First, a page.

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 Texas : Towns A-Z / Central Texas South : Winchester

WINCHESTER, TEXAS

Fayette County, Central Texas South
FM 153 & FM 148
9 miles S of Serbin
14 miles S of Giddings
11 miles E of Smithville
18 miles NW of La Grange

Population: 50

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Winchester TX - United Methodist Church
Winchester's Cathedral
TE photo, May 2010
History in a Pecan Shell

Named after Winchester, Tennessee and laid out by John Gromme in 1851, the town is in an area known as Ingram's Prairie.

The town site was along the tracks of the Texas and New Orleans Railroad, and when a second railroad (The San Antonio and Aransas Pass) came through in 1888, the town really took off. Hotels, saloons, rooming houses, blacksmiths, wheelwrights, barbers and seven merchantile stores made Winchester a town to be noticed.
Winchester Tx Roeusch Street
Roeusch Street
Postcard courtesy www.rootsweb.com/ %7Etxpstcrd/
Winchester Texas old store
An old store in Winchester
TE photo, 2000
Like Round Top and Fayetteville, Winchester once had a precinct courthouse and could afford to have a jail for white prisoners and one for black prisoners. An escape from the black jail resulted in a corner being burned and thereafter, all prisoners were housed together. The fire damaged jail ended up being used as a tool shed.

It has nothing to do with Winchester, but when Schulenburg built a tool shed that was too short to accommodate long handled tools, the handles were sawn off to the level where they would fit.

A huge storm in 1910 damaged two churches in Winchester, so the townsfolk built a "Union Church" which was shared by the two denominations.
Winchester, Texas post office
The Winchester Post Office
TE photo, May 2010
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Winchester TX - Winchester St. Michaels Lutheran Church
St. Michaels Lutheran Church in Winchester
Photo courtesy Barclay Gibson, April 2005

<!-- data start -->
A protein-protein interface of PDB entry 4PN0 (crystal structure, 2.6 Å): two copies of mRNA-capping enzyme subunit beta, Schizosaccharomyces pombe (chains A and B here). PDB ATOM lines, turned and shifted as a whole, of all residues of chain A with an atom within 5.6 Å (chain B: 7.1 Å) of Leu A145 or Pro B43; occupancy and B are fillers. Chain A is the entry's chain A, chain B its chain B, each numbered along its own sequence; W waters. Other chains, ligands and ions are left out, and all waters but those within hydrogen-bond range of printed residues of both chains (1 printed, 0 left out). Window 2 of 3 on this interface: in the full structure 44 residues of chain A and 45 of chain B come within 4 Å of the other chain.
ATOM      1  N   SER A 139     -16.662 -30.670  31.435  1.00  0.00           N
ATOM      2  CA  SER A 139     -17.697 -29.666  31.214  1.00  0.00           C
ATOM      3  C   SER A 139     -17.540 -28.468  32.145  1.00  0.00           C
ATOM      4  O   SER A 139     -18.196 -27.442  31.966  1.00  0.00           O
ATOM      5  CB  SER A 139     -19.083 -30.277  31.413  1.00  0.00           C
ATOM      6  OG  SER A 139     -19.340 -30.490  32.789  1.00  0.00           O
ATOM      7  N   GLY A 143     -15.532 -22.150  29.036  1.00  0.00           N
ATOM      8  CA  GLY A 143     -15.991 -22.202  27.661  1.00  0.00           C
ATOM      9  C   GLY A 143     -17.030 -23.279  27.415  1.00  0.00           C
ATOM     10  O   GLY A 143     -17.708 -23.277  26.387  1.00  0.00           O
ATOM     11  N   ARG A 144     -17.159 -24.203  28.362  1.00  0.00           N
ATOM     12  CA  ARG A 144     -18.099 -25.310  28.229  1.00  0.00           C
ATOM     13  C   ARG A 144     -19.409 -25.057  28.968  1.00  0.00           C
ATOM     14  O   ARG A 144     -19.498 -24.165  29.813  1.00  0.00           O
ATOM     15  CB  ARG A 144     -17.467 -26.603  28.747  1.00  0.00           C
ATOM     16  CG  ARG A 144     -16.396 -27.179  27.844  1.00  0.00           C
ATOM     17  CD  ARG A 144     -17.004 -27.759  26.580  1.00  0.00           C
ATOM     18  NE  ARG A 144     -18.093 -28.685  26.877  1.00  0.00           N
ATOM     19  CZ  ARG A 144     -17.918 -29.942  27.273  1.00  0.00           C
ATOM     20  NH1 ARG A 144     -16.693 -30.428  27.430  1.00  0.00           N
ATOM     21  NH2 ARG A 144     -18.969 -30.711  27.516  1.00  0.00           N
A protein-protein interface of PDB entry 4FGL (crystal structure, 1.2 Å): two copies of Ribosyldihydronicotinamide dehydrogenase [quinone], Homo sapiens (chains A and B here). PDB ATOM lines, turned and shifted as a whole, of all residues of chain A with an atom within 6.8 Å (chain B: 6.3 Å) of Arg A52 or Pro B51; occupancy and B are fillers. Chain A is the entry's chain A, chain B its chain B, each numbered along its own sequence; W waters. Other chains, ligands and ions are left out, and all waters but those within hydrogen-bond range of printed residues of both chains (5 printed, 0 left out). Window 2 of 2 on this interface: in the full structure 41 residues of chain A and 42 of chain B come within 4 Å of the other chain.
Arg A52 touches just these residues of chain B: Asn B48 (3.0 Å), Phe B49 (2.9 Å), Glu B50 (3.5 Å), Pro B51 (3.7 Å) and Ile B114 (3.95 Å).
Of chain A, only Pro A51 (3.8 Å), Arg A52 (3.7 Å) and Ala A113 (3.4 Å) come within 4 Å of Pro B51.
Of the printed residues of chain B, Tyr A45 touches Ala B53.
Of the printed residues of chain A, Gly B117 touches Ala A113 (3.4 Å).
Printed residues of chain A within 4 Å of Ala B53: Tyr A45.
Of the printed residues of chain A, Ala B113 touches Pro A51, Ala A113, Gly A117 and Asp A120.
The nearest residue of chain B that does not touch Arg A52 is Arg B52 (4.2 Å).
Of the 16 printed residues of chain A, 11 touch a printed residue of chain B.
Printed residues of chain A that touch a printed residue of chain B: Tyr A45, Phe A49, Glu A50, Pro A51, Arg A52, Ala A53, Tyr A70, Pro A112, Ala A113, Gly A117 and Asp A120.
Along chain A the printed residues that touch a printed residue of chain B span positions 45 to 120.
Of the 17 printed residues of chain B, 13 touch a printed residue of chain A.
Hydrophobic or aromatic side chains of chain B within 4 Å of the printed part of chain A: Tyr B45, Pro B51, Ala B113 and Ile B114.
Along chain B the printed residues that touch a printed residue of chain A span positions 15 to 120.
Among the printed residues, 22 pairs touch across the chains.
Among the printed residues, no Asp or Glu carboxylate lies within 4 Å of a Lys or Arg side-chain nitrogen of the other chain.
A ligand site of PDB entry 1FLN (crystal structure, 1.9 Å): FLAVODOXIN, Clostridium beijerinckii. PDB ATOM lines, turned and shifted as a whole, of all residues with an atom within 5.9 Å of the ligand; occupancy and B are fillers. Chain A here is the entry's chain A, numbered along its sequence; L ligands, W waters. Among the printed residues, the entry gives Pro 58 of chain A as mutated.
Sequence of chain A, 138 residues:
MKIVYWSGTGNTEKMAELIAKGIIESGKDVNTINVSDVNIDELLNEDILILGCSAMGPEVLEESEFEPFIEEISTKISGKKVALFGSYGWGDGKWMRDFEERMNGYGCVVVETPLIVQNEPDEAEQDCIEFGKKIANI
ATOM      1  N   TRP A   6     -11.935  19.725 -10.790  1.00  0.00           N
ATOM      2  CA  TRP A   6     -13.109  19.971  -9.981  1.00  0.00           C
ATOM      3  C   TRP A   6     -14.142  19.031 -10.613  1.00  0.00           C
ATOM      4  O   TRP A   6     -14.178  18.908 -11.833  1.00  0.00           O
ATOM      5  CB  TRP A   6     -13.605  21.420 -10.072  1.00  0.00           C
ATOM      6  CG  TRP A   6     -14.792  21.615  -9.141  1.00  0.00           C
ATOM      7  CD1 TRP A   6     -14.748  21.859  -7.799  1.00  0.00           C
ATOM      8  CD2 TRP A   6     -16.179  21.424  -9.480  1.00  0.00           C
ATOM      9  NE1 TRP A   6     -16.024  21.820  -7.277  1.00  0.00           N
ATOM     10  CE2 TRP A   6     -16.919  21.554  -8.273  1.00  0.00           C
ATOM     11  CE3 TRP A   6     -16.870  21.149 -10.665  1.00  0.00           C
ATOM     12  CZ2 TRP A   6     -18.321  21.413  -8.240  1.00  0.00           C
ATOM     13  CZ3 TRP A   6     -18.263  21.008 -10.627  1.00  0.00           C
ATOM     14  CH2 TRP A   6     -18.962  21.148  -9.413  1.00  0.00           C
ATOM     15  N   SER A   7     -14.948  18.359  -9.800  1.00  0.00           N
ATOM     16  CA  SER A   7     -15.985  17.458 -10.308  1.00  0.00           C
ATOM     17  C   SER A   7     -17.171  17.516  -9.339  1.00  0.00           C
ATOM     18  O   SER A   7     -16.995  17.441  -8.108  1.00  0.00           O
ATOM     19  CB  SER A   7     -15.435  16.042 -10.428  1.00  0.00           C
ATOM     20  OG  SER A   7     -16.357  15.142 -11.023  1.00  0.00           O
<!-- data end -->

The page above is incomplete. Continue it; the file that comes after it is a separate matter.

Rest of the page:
Winchester TX - Winchester St. Michaels Lutheran Church steeple
St. Michaels Lutheran Church steeple
Photo courtesy Barclay Gibson, April 2005
More Texas Churches
Winchester  TX - Winchester First Methodist Church
Winchester United Methodist Church in 2005
Photo courtesy Barclay Gibson

Winchester

From Cut and Shoot, Gun Barrel City, Gunsight, Point Blank and Winchester by Mike Cox

"The stereotypical Texan is seldom gun shy when it comes to settling a difficulty with violence, a mythology reflected in the number of Lone Star communities with names evocative of rough and tumble ways.

At least five such towns come to mind: Cut and Shoot, Gun Barrel City, Gunsight, Point Blank and Winchester...


One would think the Fayette County community of Winchester honors the weapon that won at least half the West, the lever-action repeating rifle generically known as a Winchester. But one would be wrong.

Turns out Winchester is named for a town of like name in Tennessee. (Founded in 1809, that town was named for James Winchester, a Revolutionary soldier who served as a brigadier general in the War of 1812.)

Located 20 miles northwest of La Grange on a tract of land first settled in 1827, Winchester, Texas was laid out in 1857 by John Gromme. By 1866 the community was of sufficient caliber to merit the opening of a post office. A farming town, Winchester boomed as much as it ever would when the San Antonio and Aransas Pass Railway came through on its way to Waco in the mid-1880s.

Cotton being king back then, the communtity had 18 businesses by the turn of the century. But as cotton became less dominant as a Central Texas crop and better roadways made it easier for folks to trade in larger towns, Winchester whithered like so much long staple in a dry year. By 1950 the population had decreased to 220. Thirty years later it was down to 50, which was also the head count in 2000." more

Winchester, Texas
Area Destinations:

Serbin
Giddings
Smithville
La Grange
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